Outlook for 2009

Last week’s article, “A fighter’s attitude”, elicited a number of good comments from people. Manny Pacquiao’s story is like a typical story of a successful microentrepreneur. They start with a positive attitude and carry on to succeed and move up to become small and eventually a medium and large enterprise.

In a way, it is all about our outlook in life. What we intend to do with our lives make a big difference. While I may paint a bleak outlook for America in ’09, this does not mean that the Philippines will suffer the same faith. Since this column has been discussing in layman’s language what has happened and who has been hurt in the financial crisis, it started to develop a very strong following from readers. I am not an economist. But, being an entrepreneur who has witnessed the Asian crisis, I can somehow share some insights that may help others. Bloomberg and CNBC are also my favorite channels.

Interest rate cut was .75 pct. As of now, rates are down to .25 pct. This is something that has never been seen in history. From this very rapid reduction of interest rates with the feds dropping interest rates by another .75pct, by next year we will see this close to zero. This is a sign. It shows that America is desperate to find a solution. They are willing to print money and flood the financial system with dollars to save its economy. America does not have reserves, since the world currency is in dollars. All they need to do is to keep printing. In the long run, this could mean inflation. But, commodities and oil have also gone down considerably. What worries America today is not inflation, but deflation. For me, this is more serious than inflation, because deflation can lead itself to depression. This is what we all don’t want to see. But, how far is America from a depression? Frankly, I do not see a depression scenario, but a deep recession. The clear scenario presents America as a country prepared to do anything to prevent a depression from happening, even with interest cuts and massive pumping of dollars to save industries and financial system. Even if it also means depreciating the value of the dollar, which is good for their exports, since their domestic economy is suffering with very poor retail sales numbers. This is due to a tight credit being imposed on the American consumer.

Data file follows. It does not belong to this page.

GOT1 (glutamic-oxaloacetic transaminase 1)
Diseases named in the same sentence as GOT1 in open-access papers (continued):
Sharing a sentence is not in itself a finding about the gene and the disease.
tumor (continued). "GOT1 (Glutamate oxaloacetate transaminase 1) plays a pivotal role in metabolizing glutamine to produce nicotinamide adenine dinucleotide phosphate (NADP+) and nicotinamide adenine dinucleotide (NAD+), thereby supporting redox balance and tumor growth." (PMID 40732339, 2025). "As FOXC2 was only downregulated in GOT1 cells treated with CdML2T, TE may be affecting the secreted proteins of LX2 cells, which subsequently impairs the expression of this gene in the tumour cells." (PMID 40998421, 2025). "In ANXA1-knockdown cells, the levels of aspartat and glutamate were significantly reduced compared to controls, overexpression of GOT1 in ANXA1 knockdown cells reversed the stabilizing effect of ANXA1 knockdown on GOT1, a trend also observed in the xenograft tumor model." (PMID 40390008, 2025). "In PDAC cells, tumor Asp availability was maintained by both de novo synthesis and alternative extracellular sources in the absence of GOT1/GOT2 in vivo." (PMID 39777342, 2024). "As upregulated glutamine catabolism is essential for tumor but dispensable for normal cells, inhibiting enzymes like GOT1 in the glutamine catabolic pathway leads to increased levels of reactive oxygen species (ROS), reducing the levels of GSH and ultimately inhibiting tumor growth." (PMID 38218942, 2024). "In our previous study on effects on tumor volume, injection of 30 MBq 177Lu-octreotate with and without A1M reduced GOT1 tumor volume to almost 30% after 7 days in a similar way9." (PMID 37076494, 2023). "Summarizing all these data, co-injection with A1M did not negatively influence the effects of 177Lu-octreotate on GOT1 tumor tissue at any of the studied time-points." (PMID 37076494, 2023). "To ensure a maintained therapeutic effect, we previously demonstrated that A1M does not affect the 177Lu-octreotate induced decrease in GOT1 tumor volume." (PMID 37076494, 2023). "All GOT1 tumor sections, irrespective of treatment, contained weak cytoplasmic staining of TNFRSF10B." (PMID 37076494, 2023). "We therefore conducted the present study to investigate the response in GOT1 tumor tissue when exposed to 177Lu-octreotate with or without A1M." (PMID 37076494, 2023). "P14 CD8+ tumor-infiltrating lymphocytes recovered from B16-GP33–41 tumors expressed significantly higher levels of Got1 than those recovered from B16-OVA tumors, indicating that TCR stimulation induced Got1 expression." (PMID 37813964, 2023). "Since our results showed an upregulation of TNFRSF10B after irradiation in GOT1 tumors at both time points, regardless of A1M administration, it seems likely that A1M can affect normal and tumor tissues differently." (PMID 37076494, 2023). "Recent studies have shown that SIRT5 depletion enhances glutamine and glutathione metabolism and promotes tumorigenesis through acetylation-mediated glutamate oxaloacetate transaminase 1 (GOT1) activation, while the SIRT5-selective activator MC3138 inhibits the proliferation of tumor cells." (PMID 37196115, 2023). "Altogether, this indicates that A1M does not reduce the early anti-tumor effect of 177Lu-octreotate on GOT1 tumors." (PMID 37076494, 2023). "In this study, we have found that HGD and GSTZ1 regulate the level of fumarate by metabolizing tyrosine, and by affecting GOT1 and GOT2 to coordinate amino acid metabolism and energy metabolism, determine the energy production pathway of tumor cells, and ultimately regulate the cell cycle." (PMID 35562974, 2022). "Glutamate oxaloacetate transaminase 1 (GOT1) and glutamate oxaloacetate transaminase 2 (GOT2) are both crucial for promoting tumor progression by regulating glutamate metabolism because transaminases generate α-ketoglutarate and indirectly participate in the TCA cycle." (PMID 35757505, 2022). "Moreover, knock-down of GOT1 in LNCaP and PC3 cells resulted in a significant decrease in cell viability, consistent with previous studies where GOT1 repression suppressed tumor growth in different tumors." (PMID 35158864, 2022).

It is sad to say that in ’09, we could probably see the Dow Jones hit a record low due to the massive business closures and layoffs that leads to low level of purchasing power. A problem like this cannot be solved overnight. It will take time. Asset values will have to drop. Lower profits of American companies will suffer in ‘09.

Basically, look at America Inc. similar to the GM and Chrysler. Whatever remedy these car companies have to do, America Inc. has to do the same. America Inc. has to fix its business model and reduce its costs to remain competitive. Many of the Japanese car companies operating in America pay wages half of what GM pays. They have better cars. They have moved faster in developing hybrid cars. In America inc., the workers who are the citizens are generally with no savings or highly leveraged. Their expectations on salaries are still high. Many of the executives fly in their own jets. There are just too many regulations that increase their cost to operate. A typical example in the US is during an emergency. You just don’t have an ambulance. You also have a police car and fire truck that come with the ambulance. I find this a waste. For America to come out of this stronger, they will have to feel the pain even more so that people will realize that real change is needed.